“We look forward to working with the lupus community as we advance the clinical development of BIIB059 with the hope of bringing a meaningful new treatment option to people living with systemic and cutaneous lupus,” said Nathalie Franchimont, M.D., Ph.D., Head of the Multiple Sclerosis and Immunology Development Unit at Biogen. “Additionally, we are reinforcing Biogen’s commitment to the inclusion of underrepresented groups in our clinical trials. We have set enrollment targets that reflect the prevalence of SLE in African-American and Hispanic/Latinx communities with the aim to achieve appropriate representation in the TOPAZ-1 study.”

The primary objective of TOPAZ-1 is to demonstrate reduction in disease activity as measured with the primary endpoint, proportion of participants who achieve an SLE Responder Index-4 (SRI-4) response at Week 52. SRI is a composite index using validated indices to measure global and organ-/system-specific disease activity. Key secondary endpoints will evaluate the effect of BIIB059 on additional efficacy parameters including proportion of patients achieving SRI-4 response at Week 24, oral corticosteroid use, organ-specific disease activity (joint and/or skin) and flare rates. Safety will be evaluated throughout the study duration.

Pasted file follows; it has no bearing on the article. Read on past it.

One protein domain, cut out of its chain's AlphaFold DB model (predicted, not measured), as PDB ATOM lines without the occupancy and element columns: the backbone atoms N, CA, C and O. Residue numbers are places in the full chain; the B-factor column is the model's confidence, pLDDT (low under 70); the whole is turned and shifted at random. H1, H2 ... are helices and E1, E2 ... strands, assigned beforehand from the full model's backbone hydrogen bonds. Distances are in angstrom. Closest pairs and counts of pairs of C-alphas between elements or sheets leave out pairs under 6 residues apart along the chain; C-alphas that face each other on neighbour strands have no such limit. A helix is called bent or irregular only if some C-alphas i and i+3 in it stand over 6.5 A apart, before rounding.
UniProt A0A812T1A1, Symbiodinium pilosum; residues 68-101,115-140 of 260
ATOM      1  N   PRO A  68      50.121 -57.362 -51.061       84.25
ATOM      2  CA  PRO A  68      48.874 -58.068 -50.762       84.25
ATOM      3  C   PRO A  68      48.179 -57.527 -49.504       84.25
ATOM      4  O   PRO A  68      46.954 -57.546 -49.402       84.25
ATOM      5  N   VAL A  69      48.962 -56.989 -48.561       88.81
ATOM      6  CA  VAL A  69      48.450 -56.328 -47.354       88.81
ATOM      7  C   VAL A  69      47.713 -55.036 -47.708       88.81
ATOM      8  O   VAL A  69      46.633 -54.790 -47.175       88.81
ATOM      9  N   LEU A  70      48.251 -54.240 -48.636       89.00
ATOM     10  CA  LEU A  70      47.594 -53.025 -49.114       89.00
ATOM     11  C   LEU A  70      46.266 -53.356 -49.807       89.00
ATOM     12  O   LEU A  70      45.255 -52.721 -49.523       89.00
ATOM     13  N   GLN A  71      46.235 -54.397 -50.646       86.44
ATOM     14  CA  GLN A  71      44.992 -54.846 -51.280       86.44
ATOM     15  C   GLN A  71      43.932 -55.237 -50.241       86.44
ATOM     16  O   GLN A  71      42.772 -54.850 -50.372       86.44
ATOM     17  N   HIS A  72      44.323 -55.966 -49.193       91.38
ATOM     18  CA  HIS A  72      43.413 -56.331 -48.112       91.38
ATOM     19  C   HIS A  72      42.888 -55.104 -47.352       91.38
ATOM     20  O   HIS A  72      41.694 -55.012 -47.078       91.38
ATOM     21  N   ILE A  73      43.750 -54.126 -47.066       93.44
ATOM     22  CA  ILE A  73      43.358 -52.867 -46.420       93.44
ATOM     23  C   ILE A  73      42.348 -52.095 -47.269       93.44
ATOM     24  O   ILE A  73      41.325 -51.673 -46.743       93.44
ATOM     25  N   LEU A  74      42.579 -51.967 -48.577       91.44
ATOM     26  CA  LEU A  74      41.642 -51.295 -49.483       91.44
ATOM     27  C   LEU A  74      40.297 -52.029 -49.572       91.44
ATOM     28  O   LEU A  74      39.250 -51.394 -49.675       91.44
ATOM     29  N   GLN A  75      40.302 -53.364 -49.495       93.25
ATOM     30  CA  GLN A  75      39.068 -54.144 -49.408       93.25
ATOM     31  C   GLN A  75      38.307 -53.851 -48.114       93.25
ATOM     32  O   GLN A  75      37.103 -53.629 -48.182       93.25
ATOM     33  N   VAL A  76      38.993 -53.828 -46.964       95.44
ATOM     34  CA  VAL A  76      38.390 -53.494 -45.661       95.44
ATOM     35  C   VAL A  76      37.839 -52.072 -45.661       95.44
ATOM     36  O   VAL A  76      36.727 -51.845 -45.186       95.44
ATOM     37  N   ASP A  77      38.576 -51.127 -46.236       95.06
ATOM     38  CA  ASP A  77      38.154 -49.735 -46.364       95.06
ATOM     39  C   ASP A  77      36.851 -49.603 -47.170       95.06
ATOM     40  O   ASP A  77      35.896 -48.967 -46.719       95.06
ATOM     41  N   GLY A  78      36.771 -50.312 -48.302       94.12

The initiation of the TOPAZ-1 study is based on the results from the Phase 2 LILAC study. In LILAC, BIIB059 met its primary endpoint, demonstrating statistically significant reduction of disease activity in patients with SLE. The majority of adverse events in the LILAC study were mild or moderate.

More information on the TOPAZ-1 study (NCT04895241) is available at

About BIIB059
BIIB059, discovered and developed exclusively by Biogen, is a humanized IgG1 monoclonal antibody (mAb) targeting blood dendritic cell antigen 2 (BDCA2) and is being investigated for the potential treatment of systemic lupus erythematosus (SLE) and cutaneous lupus erythematosus (CLE). BDCA2 is a receptor that is exclusively expressed on a subset of human immune cells called Plasmacytoid Dendritic Cells (pDCs), and it has been shown to reduce inflammatory cytokine production from pDCs, including type-I IFN (IFN-I). Inflammatory mediators are thought to play a major role in the pathogenesis of lupus.